Mint on Bootable Raid0

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Mint on Bootable Raid0

Post by LeBoy » Fri Nov 06, 2015 11:09 am

Since documentation on this is so scarce and fragmented I decided to start my own thread. Hopefully this will end up in an post with straightforward instructions that anyone can follow.

Objective: Install Linux Mint 17.2 on a SSD Raid0 array that the system can boot up from.

Hard facts I gathered from several sources across the Internet:
  • Linux OS don’t have proper support for hardware Raid. Therefore all attempts to use BIOS Raid arrays are unanimously discouraged.
  • Software Raid solutions seem to be the only available alternatives – mdadm, dmraid
  • The complication with software Raid is that, in order to boot from it, the necessary software has to be loaded first so that the bootable partition is visible. This brings a chicken-egg dilemma and it is the main challenge of this setup.
My approach: Most instructions I found so far use a small separate bootable partition in the each of your Raid disks to install GRUB together with the necessary Raid software. The system would then boot from this small partition; load the Raid software; find the Raid partition; and start Linux normally from there. However since this involves too many steps and quite a lot of terminal commands knowledge I decided to try a different approach that requires almost no terminal commands typing. All you would need is a motherboard that supports booting from a USB stick and spare USB stick. The idea is:
  • 1. Install Linux normally in a small and inexpensive USB stick together with all appropriate Raid drivers.
    2. Clone this USB installation to a Raid0 partition using a Live CD.
    3. Use the USB as a boot device and load Linux from the Raid partition.
I’m currently testing this solution and I’ll post the results here soon. Feedback, ideas, criticism, etc. are highly appreciated.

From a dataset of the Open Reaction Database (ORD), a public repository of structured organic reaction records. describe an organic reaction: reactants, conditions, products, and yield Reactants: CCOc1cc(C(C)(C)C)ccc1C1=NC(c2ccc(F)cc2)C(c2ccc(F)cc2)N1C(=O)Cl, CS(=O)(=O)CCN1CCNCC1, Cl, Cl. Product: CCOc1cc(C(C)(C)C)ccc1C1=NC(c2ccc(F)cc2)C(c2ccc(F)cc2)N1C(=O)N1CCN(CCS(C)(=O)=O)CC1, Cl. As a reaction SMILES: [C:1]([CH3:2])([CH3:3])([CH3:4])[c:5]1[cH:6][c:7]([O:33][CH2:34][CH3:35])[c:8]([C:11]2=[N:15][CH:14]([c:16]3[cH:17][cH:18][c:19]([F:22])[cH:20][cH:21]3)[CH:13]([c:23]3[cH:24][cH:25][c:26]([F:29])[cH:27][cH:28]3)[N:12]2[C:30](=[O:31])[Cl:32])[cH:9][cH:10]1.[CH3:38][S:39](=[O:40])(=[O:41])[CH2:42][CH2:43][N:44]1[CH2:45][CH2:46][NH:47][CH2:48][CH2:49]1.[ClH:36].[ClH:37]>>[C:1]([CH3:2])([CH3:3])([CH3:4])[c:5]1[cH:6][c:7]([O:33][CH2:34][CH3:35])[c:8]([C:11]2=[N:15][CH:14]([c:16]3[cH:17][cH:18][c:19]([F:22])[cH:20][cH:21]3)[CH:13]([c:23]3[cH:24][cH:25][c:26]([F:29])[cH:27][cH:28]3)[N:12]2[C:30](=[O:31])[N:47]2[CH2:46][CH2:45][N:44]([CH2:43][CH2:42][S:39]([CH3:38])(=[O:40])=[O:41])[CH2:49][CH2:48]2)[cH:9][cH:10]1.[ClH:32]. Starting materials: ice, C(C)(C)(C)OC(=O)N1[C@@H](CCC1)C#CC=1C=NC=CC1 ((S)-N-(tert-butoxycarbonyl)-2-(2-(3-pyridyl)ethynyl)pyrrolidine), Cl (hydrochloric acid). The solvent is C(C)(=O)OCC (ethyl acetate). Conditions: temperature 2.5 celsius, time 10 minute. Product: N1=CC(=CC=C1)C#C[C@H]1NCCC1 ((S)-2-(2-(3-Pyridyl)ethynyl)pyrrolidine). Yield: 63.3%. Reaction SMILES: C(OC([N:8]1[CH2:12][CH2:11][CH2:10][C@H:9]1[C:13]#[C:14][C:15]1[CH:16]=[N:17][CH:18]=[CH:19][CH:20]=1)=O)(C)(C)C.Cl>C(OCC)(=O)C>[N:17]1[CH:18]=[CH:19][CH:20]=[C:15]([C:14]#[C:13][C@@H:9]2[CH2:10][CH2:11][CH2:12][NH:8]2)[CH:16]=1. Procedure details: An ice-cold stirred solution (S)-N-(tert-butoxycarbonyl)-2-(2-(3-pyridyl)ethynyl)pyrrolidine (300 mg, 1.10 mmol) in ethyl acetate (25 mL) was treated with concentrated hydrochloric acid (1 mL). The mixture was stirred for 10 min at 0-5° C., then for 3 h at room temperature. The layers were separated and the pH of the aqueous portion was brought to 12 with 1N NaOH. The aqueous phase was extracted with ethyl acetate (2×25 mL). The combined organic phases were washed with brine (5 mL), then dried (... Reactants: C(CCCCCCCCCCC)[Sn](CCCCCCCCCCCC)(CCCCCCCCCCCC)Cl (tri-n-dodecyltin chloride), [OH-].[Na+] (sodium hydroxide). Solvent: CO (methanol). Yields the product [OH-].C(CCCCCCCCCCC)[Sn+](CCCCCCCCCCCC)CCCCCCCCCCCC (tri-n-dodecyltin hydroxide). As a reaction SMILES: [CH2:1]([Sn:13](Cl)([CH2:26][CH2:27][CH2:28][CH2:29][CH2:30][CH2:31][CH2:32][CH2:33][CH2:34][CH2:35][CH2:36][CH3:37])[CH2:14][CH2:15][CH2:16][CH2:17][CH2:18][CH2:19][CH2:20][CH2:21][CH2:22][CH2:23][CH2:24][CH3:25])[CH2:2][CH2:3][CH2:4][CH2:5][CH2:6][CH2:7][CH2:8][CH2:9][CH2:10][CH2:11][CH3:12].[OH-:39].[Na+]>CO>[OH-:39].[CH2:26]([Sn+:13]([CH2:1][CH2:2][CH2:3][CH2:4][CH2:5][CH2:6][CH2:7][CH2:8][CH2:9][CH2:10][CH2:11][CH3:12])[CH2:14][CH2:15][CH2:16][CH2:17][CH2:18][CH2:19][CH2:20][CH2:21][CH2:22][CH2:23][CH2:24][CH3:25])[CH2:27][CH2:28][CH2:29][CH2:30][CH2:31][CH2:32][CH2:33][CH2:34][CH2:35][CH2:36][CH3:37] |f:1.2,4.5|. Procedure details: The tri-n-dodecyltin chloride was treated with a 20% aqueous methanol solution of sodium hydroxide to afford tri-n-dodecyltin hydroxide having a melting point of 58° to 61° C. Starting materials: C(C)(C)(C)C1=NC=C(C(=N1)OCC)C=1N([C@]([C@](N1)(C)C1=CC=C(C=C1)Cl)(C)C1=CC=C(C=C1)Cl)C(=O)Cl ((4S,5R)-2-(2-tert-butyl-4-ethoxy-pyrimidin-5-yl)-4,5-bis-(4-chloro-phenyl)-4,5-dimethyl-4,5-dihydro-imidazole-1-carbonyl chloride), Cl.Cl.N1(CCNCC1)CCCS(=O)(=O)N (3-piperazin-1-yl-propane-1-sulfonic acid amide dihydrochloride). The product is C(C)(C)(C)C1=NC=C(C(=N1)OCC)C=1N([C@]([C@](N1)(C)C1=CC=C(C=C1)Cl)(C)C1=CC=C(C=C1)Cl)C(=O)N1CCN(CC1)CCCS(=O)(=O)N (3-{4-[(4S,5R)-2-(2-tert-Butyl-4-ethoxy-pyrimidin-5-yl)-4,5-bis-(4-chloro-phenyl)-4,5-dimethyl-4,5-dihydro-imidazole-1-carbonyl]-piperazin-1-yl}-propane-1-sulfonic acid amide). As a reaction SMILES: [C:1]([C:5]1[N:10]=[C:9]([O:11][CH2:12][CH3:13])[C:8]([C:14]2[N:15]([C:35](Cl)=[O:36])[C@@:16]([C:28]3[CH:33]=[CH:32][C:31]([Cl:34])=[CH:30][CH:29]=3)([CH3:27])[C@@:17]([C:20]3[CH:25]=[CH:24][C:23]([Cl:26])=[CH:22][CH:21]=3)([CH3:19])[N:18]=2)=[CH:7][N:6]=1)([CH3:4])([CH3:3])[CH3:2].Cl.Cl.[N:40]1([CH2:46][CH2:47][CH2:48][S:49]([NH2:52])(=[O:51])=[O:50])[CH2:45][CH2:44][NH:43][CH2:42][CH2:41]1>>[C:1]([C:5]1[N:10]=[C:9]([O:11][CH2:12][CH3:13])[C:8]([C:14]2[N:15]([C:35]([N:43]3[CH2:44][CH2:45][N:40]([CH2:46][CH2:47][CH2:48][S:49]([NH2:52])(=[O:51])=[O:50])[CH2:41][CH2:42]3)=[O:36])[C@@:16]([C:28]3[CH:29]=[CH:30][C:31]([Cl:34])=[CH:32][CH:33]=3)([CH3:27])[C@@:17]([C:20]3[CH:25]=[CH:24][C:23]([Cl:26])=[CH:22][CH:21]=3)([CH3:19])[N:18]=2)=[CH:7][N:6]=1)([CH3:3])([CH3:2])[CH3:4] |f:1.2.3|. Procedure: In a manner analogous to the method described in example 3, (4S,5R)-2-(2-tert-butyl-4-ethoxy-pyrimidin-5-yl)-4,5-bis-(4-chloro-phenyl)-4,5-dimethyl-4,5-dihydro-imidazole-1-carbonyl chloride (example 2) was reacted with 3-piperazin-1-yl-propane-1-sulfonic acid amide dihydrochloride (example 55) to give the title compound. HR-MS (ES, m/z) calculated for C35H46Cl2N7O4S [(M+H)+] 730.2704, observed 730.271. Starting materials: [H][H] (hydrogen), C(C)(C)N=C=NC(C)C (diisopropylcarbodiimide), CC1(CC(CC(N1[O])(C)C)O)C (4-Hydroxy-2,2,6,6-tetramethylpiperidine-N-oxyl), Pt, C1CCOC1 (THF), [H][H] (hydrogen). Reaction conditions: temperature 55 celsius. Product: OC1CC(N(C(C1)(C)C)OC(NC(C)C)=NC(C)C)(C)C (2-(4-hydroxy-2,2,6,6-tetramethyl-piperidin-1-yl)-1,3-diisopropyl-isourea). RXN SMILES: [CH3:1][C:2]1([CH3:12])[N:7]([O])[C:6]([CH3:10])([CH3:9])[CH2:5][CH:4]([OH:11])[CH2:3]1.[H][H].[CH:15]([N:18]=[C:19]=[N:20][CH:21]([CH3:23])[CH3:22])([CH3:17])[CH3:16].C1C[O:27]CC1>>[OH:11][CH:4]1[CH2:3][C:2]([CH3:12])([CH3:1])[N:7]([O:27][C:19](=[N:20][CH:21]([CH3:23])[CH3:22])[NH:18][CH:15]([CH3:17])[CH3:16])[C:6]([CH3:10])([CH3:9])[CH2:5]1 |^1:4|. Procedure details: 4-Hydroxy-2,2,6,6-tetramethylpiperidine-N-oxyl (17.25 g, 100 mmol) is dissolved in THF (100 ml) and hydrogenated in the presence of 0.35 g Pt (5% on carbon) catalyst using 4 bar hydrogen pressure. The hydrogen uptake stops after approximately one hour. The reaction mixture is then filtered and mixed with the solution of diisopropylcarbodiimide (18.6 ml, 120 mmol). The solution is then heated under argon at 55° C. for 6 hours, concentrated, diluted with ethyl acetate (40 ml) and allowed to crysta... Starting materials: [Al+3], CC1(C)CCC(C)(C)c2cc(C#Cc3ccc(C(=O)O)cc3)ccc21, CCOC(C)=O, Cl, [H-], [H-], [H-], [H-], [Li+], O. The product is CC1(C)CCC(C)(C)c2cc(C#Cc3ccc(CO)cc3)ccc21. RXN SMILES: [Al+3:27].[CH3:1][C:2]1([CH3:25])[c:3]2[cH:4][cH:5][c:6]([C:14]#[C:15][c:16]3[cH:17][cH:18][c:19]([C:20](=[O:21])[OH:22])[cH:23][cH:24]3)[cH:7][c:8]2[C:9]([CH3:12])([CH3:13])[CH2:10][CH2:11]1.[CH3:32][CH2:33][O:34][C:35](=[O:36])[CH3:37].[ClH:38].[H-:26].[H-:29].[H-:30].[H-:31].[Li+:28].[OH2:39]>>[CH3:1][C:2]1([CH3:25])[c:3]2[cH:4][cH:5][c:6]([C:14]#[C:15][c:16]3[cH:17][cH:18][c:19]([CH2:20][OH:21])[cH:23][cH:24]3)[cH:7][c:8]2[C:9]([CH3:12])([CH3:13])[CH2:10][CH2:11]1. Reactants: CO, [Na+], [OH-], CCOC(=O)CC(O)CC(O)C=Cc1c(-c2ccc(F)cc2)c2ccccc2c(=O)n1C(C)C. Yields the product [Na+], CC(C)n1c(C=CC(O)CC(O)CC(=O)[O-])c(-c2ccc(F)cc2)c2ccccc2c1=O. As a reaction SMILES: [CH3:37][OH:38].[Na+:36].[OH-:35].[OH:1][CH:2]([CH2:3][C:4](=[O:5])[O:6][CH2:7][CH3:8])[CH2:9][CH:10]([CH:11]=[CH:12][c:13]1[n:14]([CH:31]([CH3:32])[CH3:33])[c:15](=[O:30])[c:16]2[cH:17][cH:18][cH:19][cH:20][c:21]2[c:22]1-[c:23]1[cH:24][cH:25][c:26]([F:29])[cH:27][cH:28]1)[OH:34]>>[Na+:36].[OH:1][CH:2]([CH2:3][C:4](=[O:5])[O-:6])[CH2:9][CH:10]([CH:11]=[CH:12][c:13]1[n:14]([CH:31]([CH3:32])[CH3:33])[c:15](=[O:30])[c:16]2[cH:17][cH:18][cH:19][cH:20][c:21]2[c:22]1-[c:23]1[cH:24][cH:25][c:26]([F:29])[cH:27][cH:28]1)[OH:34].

Mobo: MSI X99S MPower
CPU: Intel Core i7-5960X
Storage: 2x SanDisk Ultra II 120GB SATA

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Re: Mint on Bootable Raid0

Post by LeBoy » Mon Nov 09, 2015 1:38 pm

Mission accomplished! Here are the detailed instruction as promised:

NOTE 1: Be aware that this setup uses an extra spare USB stick as bridge to load the OS. This USB stick should always be connected the PC afterwards. In case you don't want to use a spare USB stick as intermediate bootloader please don't read any further.
NOTE 2: I assume you know how to change your BIOS setting to boot from different devices when needed. I also assume you have a concept for your raid setup as I won’t be including any information about this here. For my setup I used two SSD's in raid 0 but I trust the instructions would also work with any other type of raid (0, 1, 5 or 10)

What you will need:
  • Linux Mint LiveCD media (CD/DVD or USB stick)
  • A spare USB stick (8GB recommended) that will be always connected to the PC afterwards
  • A motherboard capable of booting from USB sticks
  • Any number of storage devices for your raid array

Step 1. Insert the spare USB stick into a free USB port

Step 2. Insert LiveCD media and boot from it

Step 3. LiveCD:> Install Mint in the spare USB stick normally